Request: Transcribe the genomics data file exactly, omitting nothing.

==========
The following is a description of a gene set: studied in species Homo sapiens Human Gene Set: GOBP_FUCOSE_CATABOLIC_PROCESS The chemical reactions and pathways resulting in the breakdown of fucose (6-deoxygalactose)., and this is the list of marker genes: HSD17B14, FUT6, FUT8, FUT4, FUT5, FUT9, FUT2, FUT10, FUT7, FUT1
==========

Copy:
The following is a description of a gene set: studied in species Homo sapiens Human Gene Set: GOBP_FUCOSE_CATABOLIC_PROCESS The chemical reactions and pathways resulting in the breakdown of fucose (6-deoxygalactose)., and this is the list of marker genes: HSD17B14, FUT6, FUT8, FUT4, FUT5, FUT9, FUT2, FUT10, FUT7, FUT1